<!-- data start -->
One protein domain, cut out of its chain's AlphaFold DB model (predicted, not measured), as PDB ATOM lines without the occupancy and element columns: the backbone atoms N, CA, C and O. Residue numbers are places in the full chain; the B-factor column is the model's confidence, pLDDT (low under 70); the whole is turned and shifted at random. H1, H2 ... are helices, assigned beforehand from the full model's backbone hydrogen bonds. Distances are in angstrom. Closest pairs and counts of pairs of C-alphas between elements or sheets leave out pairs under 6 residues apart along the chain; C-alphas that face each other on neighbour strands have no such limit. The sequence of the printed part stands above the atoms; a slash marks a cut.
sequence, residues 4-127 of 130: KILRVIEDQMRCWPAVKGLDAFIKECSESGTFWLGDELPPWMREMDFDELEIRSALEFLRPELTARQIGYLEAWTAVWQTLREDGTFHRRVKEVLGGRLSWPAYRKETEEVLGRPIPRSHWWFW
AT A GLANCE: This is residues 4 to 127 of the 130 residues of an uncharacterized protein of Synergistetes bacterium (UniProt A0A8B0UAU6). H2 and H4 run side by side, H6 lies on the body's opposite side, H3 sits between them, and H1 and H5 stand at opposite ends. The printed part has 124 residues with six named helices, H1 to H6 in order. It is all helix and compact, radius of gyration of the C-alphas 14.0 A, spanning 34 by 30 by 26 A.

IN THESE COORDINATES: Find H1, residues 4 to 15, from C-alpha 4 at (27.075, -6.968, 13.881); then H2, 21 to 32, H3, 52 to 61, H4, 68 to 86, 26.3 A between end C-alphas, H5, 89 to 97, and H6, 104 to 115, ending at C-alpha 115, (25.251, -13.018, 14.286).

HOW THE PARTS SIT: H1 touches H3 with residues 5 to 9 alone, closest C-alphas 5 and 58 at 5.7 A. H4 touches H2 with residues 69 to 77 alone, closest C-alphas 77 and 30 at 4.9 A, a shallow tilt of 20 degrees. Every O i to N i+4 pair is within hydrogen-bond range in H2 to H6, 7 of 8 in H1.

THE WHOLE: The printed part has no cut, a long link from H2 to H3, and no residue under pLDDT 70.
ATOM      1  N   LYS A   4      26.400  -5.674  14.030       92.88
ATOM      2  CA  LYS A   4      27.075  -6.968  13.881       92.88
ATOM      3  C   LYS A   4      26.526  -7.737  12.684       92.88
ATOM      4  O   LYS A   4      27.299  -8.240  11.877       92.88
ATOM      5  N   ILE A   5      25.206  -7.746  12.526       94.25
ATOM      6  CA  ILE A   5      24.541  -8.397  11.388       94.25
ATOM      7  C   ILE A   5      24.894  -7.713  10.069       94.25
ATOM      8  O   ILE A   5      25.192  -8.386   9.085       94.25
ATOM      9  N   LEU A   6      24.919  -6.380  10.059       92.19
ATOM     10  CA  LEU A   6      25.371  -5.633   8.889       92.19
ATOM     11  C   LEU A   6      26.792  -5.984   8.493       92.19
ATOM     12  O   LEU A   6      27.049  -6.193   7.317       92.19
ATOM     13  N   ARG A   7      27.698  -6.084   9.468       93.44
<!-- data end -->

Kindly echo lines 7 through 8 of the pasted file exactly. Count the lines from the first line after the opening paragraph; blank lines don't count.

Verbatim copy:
ATOM      2  CA  LYS A   4      27.075  -6.968  13.881       92.88
ATOM      3  C   LYS A   4      26.526  -7.737  12.684       92.88